Pateron Acheu felt the pain in his leg begin to throb again. Ever since that single night he had fallen asleep with his boots on, his leg had been menanced by this intermittent distraction. On worse nights, he could barely apply his own weight upon it. Acheu lifted his leg up, pushing his knee against his chest, then began to knead on the shin and ankle with his hand. He felt the tighteness of his skin. He felt the bumps that marked the presence of his veins. He did not realize how much tired he felt. Or looked.
He stared at his frail-looking hands. The scars on his skin reminded him of the harder days before he rose to the position of one of the Patermaster's chosen. The days when he believed he would be nothing more than a farmer, working for the merchant families that owned the land he was to earn his keep on.
While the rest of the world seemed content to believe in the Ancestral Dragons and their having chosen the Faith to represent them, Acheu lived a childhood that was filled with unspoken questions of why and why not. Each time the Faith would visit the farm which Acheu and his family worked upon to collect the monthly "donations," Acheu would struggle deep inside himself and wonder why their hard labor and sweat bore fruit that had to be shared with the Faith. And each time the Febhed barbarians would "come to assault" the farmlands, Acheu would wonder why there were always a few who would make sure they would leave baskets with bread, milk, and meat before locking the doors to their homes as the Faith have always warned them. It was not until after the merchant Acheu's family had served passed away did he gain a chance to see the other faces of the Faith and the Febhed.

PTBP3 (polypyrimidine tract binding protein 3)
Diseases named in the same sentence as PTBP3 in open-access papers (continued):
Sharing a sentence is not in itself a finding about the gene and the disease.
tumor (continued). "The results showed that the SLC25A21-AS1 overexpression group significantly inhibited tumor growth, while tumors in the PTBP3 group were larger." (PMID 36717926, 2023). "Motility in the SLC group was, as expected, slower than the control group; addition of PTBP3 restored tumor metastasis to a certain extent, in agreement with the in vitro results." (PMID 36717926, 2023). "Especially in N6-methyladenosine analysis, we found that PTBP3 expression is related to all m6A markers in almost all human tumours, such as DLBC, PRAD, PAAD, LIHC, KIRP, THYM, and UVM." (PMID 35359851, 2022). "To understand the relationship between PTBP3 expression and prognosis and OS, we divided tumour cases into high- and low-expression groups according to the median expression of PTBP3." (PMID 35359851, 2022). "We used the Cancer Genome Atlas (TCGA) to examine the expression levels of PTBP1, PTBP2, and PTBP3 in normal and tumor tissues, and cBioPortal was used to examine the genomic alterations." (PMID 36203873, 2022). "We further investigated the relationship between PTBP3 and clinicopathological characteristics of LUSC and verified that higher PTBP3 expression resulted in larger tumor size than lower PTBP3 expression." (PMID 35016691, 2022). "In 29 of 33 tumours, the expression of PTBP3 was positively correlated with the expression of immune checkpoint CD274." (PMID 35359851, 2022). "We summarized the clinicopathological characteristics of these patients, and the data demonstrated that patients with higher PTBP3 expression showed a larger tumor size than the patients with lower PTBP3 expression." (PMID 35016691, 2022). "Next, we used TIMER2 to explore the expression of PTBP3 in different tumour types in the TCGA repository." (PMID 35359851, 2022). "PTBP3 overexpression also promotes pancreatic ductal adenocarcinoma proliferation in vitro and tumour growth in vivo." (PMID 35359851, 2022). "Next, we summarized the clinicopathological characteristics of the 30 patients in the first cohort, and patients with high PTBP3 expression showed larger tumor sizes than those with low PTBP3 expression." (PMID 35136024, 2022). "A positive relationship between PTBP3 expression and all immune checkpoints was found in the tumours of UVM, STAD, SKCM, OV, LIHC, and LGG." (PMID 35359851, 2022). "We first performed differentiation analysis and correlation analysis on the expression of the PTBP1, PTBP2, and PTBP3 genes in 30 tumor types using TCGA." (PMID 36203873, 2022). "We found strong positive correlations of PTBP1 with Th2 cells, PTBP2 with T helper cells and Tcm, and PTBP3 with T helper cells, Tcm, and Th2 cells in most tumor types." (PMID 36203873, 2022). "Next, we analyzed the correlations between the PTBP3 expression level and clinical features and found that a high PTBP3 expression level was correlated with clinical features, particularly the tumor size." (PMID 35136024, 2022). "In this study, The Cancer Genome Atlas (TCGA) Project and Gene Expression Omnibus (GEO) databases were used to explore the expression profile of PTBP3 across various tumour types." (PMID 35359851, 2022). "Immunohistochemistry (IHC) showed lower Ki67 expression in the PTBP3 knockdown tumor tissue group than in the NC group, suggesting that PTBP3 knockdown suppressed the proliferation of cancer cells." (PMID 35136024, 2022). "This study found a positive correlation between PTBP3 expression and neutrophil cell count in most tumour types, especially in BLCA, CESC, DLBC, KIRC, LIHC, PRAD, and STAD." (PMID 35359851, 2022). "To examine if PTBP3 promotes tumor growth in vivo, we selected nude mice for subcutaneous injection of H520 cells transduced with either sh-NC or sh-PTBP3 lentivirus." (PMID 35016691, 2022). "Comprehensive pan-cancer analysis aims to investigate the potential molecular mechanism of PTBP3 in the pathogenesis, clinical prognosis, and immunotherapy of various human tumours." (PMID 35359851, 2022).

And mind you, by passed away, the merchant did not die a natural death.
"Donato," Acheu motioned at one of the guardsmen nearby and waited for the young soldier to approach. Brown-haired with a face revealing to easily the fact he was barely past fifteen summers, the young man walked up to Acheu, clicked his heels together as he came to a stop a yard from the Pateron, then clamed his right hand against his left bicep in a salute. Donato was dressed in the layered leather and padded chainmail garb. A brown-red overcoat then adorned his shoulders and back. Steel-toed boots and, had the crystal-like face guard been in place, steel gauntlets completed his look, giving him the appearance of a clothed golem. "Proceed with the formations without me."
Acheu reached towards Donato with an open hand. The soldier took it, shifted his weight, to assist Acheu as he rose from his chair. The Pateron then intoned a basic note and the chair unbuilt itself and submerged into the earth.
"Our contingent is to proceed without me. You will be in charge," Acheu pronounced.
"But father-" Donato gasped, "I cannot-"